Size Effects on the Fatigue Crack Growth Rate of Type 304 Stainless Steel

    Published: Jan 1979

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    Planar size effects on the fatigue crack growth rate of AISI Type 304 stainless steel characterized by linear-elastic fracture mechanics were experimentally investigated. Constant-load amplitude tests were conducted on precracked compact specimens ranging in width from 2.54 to 40.64 cm (1 to 16 in.). The da/dN versus ΔK data are compared on the basis of several size criteria which are intended to limit plasticity and thus enable linear-elastic analysis of the data. Also, the cyclic J-integral method of testing and analysis was employed in the fatigue tests of several specimens undergoing gross plasticity. The cyclic J crack growth rate data agree well with that from the linear-elastic tests. It is argued that an appropriate size criterion for linear-elastic tests must limit the size of the monotonic plastic zone and thus be based on Kmax, the maximum stress intensity. While the size criteria considered vary widely in the amount of plasticity they allow, they provide comparable correlations of crack growth rate. Thus the use of the most liberal criterion is justified.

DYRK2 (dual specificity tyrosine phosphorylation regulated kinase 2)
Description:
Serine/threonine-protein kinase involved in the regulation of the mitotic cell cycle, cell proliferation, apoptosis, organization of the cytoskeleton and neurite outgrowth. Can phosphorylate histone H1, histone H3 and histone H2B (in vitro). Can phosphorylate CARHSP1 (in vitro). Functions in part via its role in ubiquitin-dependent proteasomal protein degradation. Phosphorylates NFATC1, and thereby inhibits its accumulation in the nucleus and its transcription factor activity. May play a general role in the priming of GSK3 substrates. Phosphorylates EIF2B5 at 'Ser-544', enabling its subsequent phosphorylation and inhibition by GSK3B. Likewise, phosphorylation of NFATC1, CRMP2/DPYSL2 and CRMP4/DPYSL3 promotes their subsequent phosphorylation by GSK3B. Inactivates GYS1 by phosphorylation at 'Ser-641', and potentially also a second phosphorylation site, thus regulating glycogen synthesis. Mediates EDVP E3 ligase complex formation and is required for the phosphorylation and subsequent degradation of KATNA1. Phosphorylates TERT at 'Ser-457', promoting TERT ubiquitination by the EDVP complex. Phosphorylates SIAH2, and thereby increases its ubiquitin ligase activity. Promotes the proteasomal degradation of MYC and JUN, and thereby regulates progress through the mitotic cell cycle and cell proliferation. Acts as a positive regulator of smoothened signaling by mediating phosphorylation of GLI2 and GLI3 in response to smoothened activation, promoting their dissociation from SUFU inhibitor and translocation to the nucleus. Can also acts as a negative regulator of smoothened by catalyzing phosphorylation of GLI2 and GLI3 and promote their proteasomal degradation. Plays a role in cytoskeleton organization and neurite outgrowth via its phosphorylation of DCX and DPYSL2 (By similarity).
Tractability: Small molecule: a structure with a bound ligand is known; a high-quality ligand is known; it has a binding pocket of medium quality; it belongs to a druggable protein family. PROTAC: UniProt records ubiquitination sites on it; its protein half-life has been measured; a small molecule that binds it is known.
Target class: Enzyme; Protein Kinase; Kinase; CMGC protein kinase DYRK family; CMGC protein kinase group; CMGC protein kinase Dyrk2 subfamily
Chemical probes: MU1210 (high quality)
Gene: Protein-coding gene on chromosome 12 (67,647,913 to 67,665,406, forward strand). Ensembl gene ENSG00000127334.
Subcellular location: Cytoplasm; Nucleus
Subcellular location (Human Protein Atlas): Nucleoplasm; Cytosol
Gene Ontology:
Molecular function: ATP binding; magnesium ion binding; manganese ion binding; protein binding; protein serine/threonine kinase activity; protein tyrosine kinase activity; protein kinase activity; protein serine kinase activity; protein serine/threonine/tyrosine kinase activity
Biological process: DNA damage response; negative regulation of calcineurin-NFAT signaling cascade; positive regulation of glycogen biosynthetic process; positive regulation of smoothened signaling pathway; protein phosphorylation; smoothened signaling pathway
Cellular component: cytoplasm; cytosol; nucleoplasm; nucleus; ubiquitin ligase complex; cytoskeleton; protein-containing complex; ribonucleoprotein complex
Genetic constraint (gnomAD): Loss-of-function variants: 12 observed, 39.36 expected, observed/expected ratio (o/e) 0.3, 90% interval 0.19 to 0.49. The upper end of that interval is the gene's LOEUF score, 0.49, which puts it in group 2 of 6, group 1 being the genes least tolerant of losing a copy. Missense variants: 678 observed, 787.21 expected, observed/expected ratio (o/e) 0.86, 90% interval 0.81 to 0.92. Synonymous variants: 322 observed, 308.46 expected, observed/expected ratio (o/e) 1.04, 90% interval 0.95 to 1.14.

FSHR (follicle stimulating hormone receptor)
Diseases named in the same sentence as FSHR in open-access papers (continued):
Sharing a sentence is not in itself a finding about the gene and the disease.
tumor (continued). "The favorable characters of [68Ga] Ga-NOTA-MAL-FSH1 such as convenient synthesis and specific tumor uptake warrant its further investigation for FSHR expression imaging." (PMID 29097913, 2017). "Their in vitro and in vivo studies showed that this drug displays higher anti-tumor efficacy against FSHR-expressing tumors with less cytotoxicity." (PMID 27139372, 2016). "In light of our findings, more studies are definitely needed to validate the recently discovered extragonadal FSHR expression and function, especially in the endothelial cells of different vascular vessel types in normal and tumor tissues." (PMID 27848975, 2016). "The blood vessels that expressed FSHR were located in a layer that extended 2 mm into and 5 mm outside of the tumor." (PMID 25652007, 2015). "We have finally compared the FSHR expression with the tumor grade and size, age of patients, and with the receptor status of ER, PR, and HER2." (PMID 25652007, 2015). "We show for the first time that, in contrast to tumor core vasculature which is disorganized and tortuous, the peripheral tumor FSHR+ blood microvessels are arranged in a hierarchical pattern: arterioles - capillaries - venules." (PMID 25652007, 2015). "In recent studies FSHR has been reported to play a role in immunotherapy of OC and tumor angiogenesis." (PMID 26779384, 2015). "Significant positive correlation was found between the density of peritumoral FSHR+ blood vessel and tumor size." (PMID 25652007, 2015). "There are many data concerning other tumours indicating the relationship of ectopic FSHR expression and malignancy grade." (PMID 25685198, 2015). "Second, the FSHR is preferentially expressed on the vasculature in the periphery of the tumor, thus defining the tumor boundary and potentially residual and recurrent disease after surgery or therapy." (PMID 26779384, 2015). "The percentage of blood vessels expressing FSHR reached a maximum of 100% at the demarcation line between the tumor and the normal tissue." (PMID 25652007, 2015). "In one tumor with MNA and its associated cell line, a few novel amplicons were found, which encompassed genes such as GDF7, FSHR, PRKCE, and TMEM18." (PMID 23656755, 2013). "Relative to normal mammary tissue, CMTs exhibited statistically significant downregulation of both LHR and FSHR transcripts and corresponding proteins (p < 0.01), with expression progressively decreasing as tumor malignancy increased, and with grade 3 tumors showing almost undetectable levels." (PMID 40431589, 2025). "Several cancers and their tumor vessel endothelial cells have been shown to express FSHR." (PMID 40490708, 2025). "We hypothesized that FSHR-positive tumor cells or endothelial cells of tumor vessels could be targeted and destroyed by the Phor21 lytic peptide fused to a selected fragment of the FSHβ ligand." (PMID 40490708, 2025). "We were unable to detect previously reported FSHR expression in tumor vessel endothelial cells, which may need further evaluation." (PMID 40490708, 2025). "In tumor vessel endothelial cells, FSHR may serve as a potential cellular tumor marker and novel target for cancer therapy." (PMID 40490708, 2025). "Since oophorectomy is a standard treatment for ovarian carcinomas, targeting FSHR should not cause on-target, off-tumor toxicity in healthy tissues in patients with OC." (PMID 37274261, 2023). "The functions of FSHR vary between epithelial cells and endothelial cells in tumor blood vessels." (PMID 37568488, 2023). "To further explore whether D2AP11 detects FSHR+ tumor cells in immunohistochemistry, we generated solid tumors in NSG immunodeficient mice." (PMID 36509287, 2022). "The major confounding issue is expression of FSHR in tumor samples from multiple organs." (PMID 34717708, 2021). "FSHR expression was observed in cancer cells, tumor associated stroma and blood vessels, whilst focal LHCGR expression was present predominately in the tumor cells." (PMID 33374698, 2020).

304 stainless steel, fatigue crack growth rate, size effects, size criteria, plasticity, cyclic J-integral, crack propagation

    Author Information:

    Brose, WR
    Engineer and senior engineer, Westinghouse R&D Center, Pittsburgh, Pa.

    Dowling, NE
    Engineer and senior engineer, Westinghouse R&D Center, Pittsburgh, Pa.

    Committee/Subcommittee: E08.08

    DOI: 10.1520/STP35856S

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